Just like the Lions and Cardinals before them, the Chargers have a glaring need at OT. If the season began today, their starting LT would be King Dunlap. The King was a “good enough” pass blocker and is a nice swing tackle for the right team (one that doesn’t run the ball very much), but he’s a major liability in the run game, the screen game, or really anything that requires athleticism or a mean streak.
My favorite King Dunlap play last season was on a little delayed draw to LeSean McCoy. At the snap, Dallas Reynolds and King Dunlap are going to try to get to the second level:
Foles hands to McCoy, who has room around the edge with Dunlap out in front and likely a nervous Brandon Carr, who thinks he’s got a 6’9 behemoth bearing down on him:
When suddenly, for no reason whatsoever, Dunlap just stops:
“Oh, you mean you wanted me to block somebody, LeSean?”
That was King. Unfortunately for the Chargers, there are 3 stud OTs in this year’s draft, and they’ll all be gone by the time the Chargers pick at 11. And so, they “settle” for the best CB prospect in the draft.
Heading into the Combine, a lot of draftniks had concerns about Dee Milliner’s speed. Then he ran a 4.37 40 and put those concerns to bed. Some people see Milliner as a Top 5 kind of pick. The majority see him as the #1 CB. However, I think Milliner has a two major things working against him:
- This draft is loaded with CB talent. If you’re drafting near the top five, you have to consider the “combo pick” strategy. When you’re on the board in the 2nd round, is a CB going to be sitting there with a similar grade as Milliner? Is the dropoff from Milliner to one of those corners who can be had in the early 30’s really all that great? For example, here’s a fantastic breakdown of various metrics comparisons between Milliner, Johnthan Banks, and Xavier Rhodes. Are we sure Milliner is head and shoulders better than them? Teams may feel like they’ll be better served taking a premium player at a weaker position early in this draft, then finding a quality corner later. If you draft the corner in the first round, there may be a much larger dropoff from a player at another position, and what’s left at that position when you’re picking again.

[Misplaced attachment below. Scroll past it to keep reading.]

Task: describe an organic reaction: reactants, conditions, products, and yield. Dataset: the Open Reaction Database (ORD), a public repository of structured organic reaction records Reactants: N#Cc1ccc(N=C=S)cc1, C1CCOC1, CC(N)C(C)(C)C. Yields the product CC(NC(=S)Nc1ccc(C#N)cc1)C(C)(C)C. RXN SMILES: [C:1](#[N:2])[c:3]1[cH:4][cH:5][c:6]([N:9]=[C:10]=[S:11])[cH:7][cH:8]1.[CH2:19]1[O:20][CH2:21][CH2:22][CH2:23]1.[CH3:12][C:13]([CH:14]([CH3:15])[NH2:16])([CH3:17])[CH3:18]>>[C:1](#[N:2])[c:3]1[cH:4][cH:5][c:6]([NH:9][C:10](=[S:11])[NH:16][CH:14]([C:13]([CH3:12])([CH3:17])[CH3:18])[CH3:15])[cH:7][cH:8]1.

- If you’re drafting a CB in the Top 5, typically you’d prefer that player to have tremendous ball skills who can create turnovers, and/or be a major threat in the return game. Milliner gives you neither of those two things. Patrick Peterson had an 11 yard punt return average and 2 TDs his senior season. Morris Claiborne had 11 picks his last 2 years at LSU. Those two guys would have me fired up to take very high in the draft. A player like Milliner, with 5 interceptions in 2 years as a starter at Alabama, does not.
The Chargers drafted a pair of CBs in the 2nd and 3rd rounds of the 2011 draft, and signed free agent Derek Cox to a 4 year deal worth $20 million. While CB isn’t exactly the most pressing need, and despite his play making deficiencies, Milliner is still just too good to pass up at 11. It should also probably be noted that the best team in the Chargers’ division has Demaryius Thomas, Wes Welker and Eric Decker. They’re going to need a lot of guys who can cover.